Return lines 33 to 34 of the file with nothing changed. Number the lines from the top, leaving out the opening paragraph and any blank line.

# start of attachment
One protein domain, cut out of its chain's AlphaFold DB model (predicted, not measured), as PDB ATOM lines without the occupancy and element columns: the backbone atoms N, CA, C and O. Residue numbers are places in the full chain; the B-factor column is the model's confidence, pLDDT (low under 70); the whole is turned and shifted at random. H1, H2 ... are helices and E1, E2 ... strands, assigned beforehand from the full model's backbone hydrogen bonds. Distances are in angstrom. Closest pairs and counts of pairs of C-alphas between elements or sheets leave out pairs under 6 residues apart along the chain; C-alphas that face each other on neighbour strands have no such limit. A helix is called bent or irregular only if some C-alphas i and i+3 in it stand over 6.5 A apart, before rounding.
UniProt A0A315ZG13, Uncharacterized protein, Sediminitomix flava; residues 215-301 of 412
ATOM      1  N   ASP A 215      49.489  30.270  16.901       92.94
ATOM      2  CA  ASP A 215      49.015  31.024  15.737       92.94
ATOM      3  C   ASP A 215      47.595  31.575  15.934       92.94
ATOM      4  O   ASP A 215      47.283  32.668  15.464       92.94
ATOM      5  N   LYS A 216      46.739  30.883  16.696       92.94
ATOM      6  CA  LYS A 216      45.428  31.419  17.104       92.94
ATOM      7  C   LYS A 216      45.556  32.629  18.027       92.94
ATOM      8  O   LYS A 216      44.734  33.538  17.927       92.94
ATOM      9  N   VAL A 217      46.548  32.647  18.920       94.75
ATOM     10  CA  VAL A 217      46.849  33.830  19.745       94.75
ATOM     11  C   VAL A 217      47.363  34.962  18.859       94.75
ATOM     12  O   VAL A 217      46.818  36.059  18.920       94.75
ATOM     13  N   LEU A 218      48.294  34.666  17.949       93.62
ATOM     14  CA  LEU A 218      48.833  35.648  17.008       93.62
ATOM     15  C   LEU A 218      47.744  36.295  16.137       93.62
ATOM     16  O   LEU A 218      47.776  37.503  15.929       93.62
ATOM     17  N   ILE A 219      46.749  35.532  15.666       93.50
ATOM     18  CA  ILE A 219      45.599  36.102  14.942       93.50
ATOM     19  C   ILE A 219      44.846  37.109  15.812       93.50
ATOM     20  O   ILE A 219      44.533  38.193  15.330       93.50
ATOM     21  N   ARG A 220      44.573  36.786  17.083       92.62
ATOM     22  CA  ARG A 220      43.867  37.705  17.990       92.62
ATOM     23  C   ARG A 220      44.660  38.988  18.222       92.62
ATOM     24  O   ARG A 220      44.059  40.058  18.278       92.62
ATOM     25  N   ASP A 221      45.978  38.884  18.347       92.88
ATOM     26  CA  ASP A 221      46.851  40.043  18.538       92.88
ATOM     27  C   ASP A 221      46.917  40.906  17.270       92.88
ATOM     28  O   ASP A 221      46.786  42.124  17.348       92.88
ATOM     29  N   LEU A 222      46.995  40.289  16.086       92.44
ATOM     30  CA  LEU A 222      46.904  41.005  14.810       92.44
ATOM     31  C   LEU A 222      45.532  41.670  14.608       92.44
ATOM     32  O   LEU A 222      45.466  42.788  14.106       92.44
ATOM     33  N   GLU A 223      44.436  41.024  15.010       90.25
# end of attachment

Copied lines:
ATOM     32  O   LEU A 222      45.466  42.788  14.106       92.44
ATOM     33  N   GLU A 223      44.436  41.024  15.010       90.25